8 ways to successfully outsource
Farming out non-core functions has widely been seen as the preserve of big companies, but there’s no reason why SMEs can’t do it too. Outsourcing offers them a number of advantages, including access to a breadth of talent that they might not be able to attract themselves. But, while many smaller firms have started to reap the benefits, there are some crucial caveats to consider before entrusting any process to a third party.
1.Choose what functions to outsource with care
Activities that are not strategically important are clearly the most suitable ones to farm out, says Kathryn Moran, head of outsourcing at chartered accountancy firm haysmacintyre.
‘It can be helpful to look at what you’re hoping to achieve through outsourcing and then work backwards. We tend to see businesses looking to strengthen resources, improve processes and achieve cost savings,’ she says. ‘But it is important to outsource elements that you understand, so that you can keep control and measure the providers performance.’
It’s also a question of ensuring that any outsourcing decision is closely aligned with your firms strategic direction. So says Simon Barter, head of Lex Autoleases SME direct division, who stresses how important it is to ensure that any outsourcing relationship helps the client to achieve its core commercial objectives.
2. Dont choose a supplier based on price alone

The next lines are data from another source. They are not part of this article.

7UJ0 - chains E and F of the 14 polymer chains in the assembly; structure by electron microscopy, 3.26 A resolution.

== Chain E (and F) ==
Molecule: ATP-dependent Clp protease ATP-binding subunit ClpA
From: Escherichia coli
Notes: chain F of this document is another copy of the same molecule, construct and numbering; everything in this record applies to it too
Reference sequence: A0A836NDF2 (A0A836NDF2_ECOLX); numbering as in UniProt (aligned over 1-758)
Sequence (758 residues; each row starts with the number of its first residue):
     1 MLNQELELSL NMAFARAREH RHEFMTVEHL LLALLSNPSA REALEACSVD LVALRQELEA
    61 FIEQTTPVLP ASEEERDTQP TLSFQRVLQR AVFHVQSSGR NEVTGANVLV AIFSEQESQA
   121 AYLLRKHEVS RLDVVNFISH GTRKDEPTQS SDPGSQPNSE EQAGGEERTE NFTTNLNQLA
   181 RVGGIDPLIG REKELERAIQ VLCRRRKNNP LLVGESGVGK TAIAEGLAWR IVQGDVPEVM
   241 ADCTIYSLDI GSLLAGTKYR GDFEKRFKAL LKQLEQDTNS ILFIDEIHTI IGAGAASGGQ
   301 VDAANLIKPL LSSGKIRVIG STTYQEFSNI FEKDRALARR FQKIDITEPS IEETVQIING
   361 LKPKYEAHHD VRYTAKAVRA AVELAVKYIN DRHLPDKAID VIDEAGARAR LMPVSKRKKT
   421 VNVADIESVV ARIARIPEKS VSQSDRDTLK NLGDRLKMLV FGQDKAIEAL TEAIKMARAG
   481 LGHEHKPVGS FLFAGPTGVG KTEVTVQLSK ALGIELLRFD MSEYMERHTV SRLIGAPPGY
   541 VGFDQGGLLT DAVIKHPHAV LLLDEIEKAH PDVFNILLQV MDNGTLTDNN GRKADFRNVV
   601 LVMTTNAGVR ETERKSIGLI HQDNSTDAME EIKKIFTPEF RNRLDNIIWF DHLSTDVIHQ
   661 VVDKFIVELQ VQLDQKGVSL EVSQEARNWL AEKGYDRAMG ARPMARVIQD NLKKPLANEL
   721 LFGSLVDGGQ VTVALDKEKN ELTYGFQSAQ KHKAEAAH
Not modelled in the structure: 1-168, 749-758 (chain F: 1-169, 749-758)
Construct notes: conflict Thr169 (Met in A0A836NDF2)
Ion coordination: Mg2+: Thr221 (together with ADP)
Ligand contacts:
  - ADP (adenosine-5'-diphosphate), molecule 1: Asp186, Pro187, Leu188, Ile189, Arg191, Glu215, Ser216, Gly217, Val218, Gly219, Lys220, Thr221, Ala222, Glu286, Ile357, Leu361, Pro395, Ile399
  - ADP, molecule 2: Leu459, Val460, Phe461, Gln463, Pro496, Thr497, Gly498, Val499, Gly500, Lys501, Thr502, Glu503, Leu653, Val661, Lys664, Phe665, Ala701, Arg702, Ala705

Moran recommends researching at least three suppliers. If possible, agree on a trial period before signing a contract and a service-level agreement with your chosen provider. It may be tempting to pick the cheapest option, but that may lead to problems down the line.
‘If a supplier offers a service far below the price you currently pay, you need to be sure how it’s achieving that,’ warns Keith Thompson, services development director at Procurement for Housing. ‘If it’s simply paying lower wages, how does that benefit you? You want one thats invested in automation or has enough clients to allow it to hire the best people and utilise them to their full potential.’
3. Visit your chosen provider before signing anything
It could prove a big mistake to seal the deal on the basis of a suppliers impressive-looking website, a few friendly phone calls and one meeting with its account director, according to Dino Forte, managing director of Ventrica, an outsourced customer-contact centre.
‘It’s essential to go to the providers premises and meet the people their face-to-face, so that you can judge how they work and sample the sort of atmosphere and culture that exists,’ he advises.
‘If you’re outsourcing customer service, it’s important to know what the contact centre looks like and whether the people working there are motivated to represent your brand in the way you’d expect them to. Look for a partner that operates a relaxed, always open door policy,
allowing you to pop in and see exactly how it’s performing on your behalf.’
4. Focus on the providers industry know-how
It almost always pays to appoint a supplier that has first-hand knowledge of your companys markets.
‘A great outsourcing partner will be one that can work collaboratively with you to redesign operational processes and introduce innovations to better serve your business and its customers,’ says Rick Sturge, European vice-president at outsourcing provider Firstsource Solutions.